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Grid system on the (ξ, η) plane for case E6L: (a) whole grid; [(b) and (c)] close-ups.

Grid system on the (ξ, η) plane for case E6L: (a) whole grid; [(b) and (c)] close-ups.

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Large-eddy simulations were used to investigate the supercritical aerodynamics of a square cylinder with rounded corners in comparison with those in the subcritical regime. First, the numerical methods, especially the dynamic mixed model, were validated on the basis of their prediction of supercritical flows past a circular cylinder. Then, the supe...

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... measurements. This value is widely used to validate numerical results ( Lehmkuhl et al., 2014;Rodríguez et al., 2015;and Yeon et al., 2016). However, as mentioned before, the accuracy of the measurement by Achenbach (1968) is worth further discussion because of the possible disturbance from the fence probe. Two factors, at least, are notable in Fig. 5 in the work of Achenbach (1968). One is the failure of a separation bubble to form, from the distribution of skin friction at the supercritical Re. The other is the delay of the starting point of the near plateau of the base pressure compared with other experimental and numer- ical studies; that is, the plateau of the base pressure ...
Context 2
... ues in the experiments of Delany andSorensen (1953) andCarassale et al. (2014). The supercritical regime was repre- sented by Re = 1.0 × 10 6 , namely, case E6L, which is higher than Re that causes a dramatic decrease in drag [see the work of Delany and Sorensen (1953)]. Their computational domain and grid system on the (ξ, η) plane are shown in Fig. 5. Case E6L had a spanwise length of L z = 4 that has been demon- strated to be sufficient for the objectives of this study (see the Appendix). The typical subcritical Re = 2.2 × 10 4 was also taken into consideration, namely, case E4. In similar grid topologies, case E4 differed from the supercritical cases only in terms of the grid ...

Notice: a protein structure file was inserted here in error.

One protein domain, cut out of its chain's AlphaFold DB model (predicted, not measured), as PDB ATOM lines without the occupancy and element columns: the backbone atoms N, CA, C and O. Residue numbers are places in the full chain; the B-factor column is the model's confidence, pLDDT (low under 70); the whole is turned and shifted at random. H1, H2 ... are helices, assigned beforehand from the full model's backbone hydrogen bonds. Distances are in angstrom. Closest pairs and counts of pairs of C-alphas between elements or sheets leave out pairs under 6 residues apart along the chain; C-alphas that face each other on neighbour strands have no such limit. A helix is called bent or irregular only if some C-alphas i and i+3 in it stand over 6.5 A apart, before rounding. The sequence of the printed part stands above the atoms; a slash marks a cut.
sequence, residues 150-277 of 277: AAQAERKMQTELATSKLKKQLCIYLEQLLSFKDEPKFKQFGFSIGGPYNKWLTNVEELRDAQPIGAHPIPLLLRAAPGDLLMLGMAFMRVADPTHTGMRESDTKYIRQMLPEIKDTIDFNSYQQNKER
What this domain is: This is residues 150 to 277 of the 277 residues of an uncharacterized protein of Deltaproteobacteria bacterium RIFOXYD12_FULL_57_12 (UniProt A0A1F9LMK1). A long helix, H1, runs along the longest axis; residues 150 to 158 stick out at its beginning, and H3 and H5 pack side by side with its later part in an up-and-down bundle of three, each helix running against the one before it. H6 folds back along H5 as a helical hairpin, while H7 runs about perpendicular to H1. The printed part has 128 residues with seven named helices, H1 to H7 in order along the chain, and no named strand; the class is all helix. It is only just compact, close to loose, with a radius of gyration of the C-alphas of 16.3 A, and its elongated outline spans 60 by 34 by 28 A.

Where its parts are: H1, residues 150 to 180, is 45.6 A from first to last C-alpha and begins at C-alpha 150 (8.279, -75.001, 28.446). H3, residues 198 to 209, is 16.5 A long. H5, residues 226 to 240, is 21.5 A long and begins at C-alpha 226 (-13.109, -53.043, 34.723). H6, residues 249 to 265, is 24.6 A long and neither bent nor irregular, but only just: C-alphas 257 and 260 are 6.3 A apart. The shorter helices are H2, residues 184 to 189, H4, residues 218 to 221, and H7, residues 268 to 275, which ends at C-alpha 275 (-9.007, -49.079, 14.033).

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... Widely studied configurations derived from the square cylinder are various modifications of its corners, for example, rounding (Cao and Tamura 2017), chamfering (Tamura et al. 1998;Tamura and Miyagi 1999), and corner recesses (He et al. 2014). Other variations such as fins, strakes, and shrouds have also been explored (see, e.g., Naudascher et al. 1981). ...
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A numerical study of the effect of the mass ratio (M*) on the flow-induced vibration of a trapezoidal cylinder at low Reynolds numbers (Re = 60–250) is presented. The response characteristics are divided into three classes with varying mass ratios (2, 5, 10, 20, 30, 50, and 100): (1) class I for low mass ratios (M* = 2), (2) class II for medium mass ratios (5 ≤ M* < 30), and (3) class III for high mass ratios (M* ≥ 30). In class I, for the vortex-induced vibration (VIV) regime, only one peak of maximum amplitude is observed at low Re (∼70). For the galloping regime, a double rise-up for amplitudes is observed, and the mean transverse displacements become positive at higher Re and increase rapidly. In class II, the double rise-up for amplitudes appears at both the VIV and galloping regimes, and the double lock-in is also found for oscillation frequency ratios. In class III, the double rise-up disappears in the VIV and galloping regimes at all considered Re. The onset Re of the galloping regime is much higher (Re > 200), and the peak amplitudes and ranges of lock-in in VIV become much smaller with an increase in M*. Among these three classes, similar distinctions are also observed in the hydrodynamic forces. In terms of X–Y trajectories, three types are found in class I, while there are only two and one in classes II and III, respectively. Wake structures are also investigated for these classes.